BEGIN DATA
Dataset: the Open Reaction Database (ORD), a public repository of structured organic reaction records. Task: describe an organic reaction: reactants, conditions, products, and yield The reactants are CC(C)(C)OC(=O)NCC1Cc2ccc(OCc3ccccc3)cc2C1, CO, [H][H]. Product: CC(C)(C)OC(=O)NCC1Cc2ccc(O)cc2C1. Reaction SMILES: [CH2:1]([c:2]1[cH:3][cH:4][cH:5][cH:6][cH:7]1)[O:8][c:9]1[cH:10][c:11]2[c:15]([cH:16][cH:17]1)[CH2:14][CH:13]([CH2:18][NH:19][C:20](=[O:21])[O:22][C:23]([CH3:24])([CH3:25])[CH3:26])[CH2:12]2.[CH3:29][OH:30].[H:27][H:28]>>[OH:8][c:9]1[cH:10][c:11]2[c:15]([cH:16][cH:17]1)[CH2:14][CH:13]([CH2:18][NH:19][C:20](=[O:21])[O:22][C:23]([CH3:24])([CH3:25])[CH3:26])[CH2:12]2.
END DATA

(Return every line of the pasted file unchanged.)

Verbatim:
Dataset: the Open Reaction Database (ORD), a public repository of structured organic reaction records. Task: describe an organic reaction: reactants, conditions, products, and yield The reactants are CC(C)(C)OC(=O)NCC1Cc2ccc(OCc3ccccc3)cc2C1, CO, [H][H]. Product: CC(C)(C)OC(=O)NCC1Cc2ccc(O)cc2C1. Reaction SMILES: [CH2:1]([c:2]1[cH:3][cH:4][cH:5][cH:6][cH:7]1)[O:8][c:9]1[cH:10][c:11]2[c:15]([cH:16][cH:17]1)[CH2:14][CH:13]([CH2:18][NH:19][C:20](=[O:21])[O:22][C:23]([CH3:24])([CH3:25])[CH3:26])[CH2:12]2.[CH3:29][OH:30].[H:27][H:28]>>[OH:8][c:9]1[cH:10][c:11]2[c:15]([cH:16][cH:17]1)[CH2:14][CH:13]([CH2:18][NH:19][C:20](=[O:21])[O:22][C:23]([CH3:24])([CH3:25])[CH3:26])[CH2:12]2.